The discussion on the schema on social communication took place over three days from 23 November and was the least controversial topic to be discussed, writes Stefan Gigacz.
Indeed, René Stourm, introducing the discussion, joked that it was introduced to provide an opportunity for relaxation! But he was completely serious in his proposals.
‘There are three things that we have always kept in mind,’ Stourm noted:
a) We wanted to affirm that the Church has a duty to teach that it cannot fulfil … if does not place the press and other means of communications at its service;
b) We wanted to affirm the Church has a right to educate, and thus the duty to encourage the press… and the duty to remind all those … concerned by these obligations of their obligations and responsibilities…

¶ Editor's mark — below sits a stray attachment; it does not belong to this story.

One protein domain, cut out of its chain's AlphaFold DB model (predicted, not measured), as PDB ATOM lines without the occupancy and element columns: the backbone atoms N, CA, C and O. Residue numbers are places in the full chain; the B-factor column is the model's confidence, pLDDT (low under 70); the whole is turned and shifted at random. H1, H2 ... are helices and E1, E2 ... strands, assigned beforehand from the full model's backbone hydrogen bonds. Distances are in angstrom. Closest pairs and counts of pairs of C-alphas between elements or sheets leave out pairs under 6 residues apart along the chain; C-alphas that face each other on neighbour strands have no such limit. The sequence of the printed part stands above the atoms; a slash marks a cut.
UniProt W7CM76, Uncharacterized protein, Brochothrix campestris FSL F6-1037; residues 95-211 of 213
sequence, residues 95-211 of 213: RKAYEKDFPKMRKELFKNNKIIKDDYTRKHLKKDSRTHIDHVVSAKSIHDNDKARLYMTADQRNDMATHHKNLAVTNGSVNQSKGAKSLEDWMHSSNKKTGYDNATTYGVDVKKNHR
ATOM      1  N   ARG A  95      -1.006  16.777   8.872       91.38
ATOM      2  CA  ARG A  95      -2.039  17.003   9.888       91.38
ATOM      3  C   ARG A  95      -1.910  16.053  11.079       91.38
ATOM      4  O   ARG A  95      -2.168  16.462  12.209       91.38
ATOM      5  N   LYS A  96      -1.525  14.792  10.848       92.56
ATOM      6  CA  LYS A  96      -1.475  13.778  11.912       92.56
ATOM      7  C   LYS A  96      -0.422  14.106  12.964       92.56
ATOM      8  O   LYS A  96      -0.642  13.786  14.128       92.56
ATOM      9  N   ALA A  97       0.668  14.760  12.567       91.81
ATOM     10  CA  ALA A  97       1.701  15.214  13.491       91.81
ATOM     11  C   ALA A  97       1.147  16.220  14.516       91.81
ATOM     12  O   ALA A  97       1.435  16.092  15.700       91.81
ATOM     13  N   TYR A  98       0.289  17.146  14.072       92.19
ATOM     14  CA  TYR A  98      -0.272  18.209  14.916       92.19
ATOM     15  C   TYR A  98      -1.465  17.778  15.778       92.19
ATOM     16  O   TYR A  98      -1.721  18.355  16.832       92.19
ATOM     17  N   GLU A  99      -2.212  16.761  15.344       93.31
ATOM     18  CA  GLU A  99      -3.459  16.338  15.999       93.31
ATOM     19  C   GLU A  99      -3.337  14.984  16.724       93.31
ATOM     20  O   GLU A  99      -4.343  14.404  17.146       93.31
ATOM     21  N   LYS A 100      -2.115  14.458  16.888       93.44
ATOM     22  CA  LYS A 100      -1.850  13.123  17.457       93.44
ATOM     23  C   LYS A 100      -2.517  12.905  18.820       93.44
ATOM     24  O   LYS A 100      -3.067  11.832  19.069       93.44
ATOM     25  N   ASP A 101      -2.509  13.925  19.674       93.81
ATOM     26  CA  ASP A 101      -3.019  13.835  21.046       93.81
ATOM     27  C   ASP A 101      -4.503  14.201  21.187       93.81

c) We wanted to affirm that the work of the Church in this field must be coordinated… (Emphases added)
Such an organisation needs to be established at international, national and diocesan levels.
In other words, the Church’s work in the field of social communications must serve, educate and represent (or be coordinated), Stourm proposed, explicitly following the old Jocist formula.
Moreover, a major criticism of the schema, coming from those with a Specialised Catholic Action background, such as Cardinals Tarancon and Léger was that the media was an area more suitable for lay people than priests.
Stefan Gigacz, The Leaven in the Council, Chapter 7, The Council opens without Cardijn (Australian Cardijn Institute)